Maybe the idea of eating a cactus sounds intimidating (hello, those spines exist for a reason?), but nopales, also called nopalitos, have been part of Mexican cuisine since before the Spanish arrived. Here’s how to cook and eat them.

What are Nopales?

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Nopales (pronounced no-PA-lees) are cactus leaves that come from the cactus variety that also produces prickly pear fruit. They have a paddle-like shape and grow covered in spines, but are often sold with the spines removed. Nutrient-rich and hydrating, nopales have long been an important part of the diet in arid areas where water may be scarce.

Flavor

Nopales have a rather mild flavor reminiscent of grassy vegetables like green beans. Rancho Gordo, a popular specialty foods store known for their dried heirloom beans, describes their flavor much as one would describe a fine wine: “you may taste hints of string beans, asparagus or even green pepper, all with a citrus, or sorrel-like undercurrent.”

Preparation

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If you do need to remove any spines, use a sharp knife to shave in both directions, keeping as much skin intact as possible. When all the spines are gone, rinse the nopal with water. “If you should get a spine in your skin,” advises Rancho Gordo, “try to remove it with adhesive tape.”

The nopale flesh is rich with mucilage (and rich with soluble fiber), which must be handled correctly or risk okra-level slime. To avoid textural issues, many recipes will instruct boiling the sliced nopales as a primary step. Still have questions? My Recipes gives another perspective on the slime factor.

Cooking & Eating

Image Credit: Ulises Moreno from Pixabay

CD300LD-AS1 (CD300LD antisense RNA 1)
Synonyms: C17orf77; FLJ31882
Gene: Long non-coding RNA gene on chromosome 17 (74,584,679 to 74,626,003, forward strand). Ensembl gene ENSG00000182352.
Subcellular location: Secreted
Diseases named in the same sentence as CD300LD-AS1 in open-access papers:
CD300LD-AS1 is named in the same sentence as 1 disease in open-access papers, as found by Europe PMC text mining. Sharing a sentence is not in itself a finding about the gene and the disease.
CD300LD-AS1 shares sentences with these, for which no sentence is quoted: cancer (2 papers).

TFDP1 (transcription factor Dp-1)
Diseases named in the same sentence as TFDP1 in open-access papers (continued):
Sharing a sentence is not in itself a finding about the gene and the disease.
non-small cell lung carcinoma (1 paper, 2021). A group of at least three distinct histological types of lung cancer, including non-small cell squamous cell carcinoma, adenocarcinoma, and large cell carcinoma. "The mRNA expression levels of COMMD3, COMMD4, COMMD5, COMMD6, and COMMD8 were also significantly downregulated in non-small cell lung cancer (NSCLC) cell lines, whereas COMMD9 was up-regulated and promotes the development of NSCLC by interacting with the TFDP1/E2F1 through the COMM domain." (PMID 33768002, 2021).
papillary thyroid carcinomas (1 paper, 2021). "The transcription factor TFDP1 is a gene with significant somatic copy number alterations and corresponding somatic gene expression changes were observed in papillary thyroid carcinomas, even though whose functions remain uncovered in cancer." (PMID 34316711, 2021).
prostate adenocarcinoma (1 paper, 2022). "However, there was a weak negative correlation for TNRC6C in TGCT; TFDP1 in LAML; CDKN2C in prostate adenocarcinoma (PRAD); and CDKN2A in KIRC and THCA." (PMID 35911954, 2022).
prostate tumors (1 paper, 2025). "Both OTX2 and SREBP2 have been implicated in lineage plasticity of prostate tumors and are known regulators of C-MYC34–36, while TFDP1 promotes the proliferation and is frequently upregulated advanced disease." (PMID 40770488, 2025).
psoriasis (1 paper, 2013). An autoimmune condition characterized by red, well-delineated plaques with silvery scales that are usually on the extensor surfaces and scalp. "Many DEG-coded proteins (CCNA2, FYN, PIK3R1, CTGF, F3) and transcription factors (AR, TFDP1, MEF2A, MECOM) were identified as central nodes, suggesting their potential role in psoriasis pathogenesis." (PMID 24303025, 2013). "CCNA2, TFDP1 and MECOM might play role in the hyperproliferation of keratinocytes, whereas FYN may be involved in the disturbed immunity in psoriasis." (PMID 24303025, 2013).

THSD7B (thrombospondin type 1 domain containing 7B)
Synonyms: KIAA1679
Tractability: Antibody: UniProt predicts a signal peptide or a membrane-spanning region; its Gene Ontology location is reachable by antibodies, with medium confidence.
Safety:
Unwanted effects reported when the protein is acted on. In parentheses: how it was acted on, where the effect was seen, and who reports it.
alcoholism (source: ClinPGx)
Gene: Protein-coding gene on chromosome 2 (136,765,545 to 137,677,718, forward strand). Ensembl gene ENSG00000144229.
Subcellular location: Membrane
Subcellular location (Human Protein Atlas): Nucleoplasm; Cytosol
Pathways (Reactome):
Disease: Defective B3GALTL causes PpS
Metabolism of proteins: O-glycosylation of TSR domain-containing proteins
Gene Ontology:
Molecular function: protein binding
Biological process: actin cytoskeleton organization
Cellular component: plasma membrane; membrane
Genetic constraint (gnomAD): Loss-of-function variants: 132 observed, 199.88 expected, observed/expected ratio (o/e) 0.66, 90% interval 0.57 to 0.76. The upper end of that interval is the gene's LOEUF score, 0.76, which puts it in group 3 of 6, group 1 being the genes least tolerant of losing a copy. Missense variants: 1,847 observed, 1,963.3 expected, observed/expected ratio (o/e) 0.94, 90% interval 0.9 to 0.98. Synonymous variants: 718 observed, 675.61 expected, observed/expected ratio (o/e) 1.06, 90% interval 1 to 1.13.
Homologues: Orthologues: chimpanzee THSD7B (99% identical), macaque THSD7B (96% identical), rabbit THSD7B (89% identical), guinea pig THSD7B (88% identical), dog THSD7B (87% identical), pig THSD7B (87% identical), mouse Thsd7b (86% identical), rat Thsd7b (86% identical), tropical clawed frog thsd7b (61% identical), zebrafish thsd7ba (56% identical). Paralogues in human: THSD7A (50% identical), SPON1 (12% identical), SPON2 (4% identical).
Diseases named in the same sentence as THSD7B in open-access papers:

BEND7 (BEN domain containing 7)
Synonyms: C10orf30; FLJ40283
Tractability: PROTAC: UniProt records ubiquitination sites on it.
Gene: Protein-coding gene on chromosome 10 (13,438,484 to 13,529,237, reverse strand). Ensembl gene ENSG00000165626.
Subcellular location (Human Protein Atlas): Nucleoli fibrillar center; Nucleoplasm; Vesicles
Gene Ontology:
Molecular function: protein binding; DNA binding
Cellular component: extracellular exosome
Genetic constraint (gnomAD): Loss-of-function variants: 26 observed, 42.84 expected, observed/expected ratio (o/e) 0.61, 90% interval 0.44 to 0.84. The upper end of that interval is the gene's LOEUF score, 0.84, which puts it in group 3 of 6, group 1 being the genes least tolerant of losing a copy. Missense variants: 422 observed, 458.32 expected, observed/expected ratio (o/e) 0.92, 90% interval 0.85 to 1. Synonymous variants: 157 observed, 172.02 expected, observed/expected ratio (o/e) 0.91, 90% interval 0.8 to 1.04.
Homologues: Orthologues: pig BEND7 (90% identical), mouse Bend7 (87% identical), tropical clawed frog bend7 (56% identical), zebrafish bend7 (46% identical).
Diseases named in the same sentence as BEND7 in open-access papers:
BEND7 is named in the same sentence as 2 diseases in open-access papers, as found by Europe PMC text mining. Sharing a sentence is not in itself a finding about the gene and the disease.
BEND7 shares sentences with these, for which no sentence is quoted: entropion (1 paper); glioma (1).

Nopales can be eaten grilled, sauteed, or boiled. When grilled, the preparation can be quite simple: grill the paddles whole over hot coals until tender and brown in spots. Then slice the nopale into strips and toss with olive oil and a squeeze of lime.

Nopales are also used in many types of vegetable salads. In particular, ensalada de nopales combines cooked nopales with fresh tomatoes, onion, cilantro, and often green pepper, all mixed with lime juice and Mexican oregano, and sprinkled with crumbled white queso. Mexico in My Kitchen has more recipes for salads featuring nopales.

Nopales and eggs are a common pairing, as in this recipe from The Spruce for nopales with scrambled eggs. Serve with salsa and warm corn tortillas, or on a breakfast sandwich, or any way you’d have eggs.

Where to Find Them

In Mexico, it’s common to find fresh nopales that are stripped of spines and sliced to order while you wait. In the United States, you can find fresh nopales in Mexican markets. Other stores that offer Mexican foods may sell nopales in cans or jars.

Feature Image: Marzena P. from Pixabay

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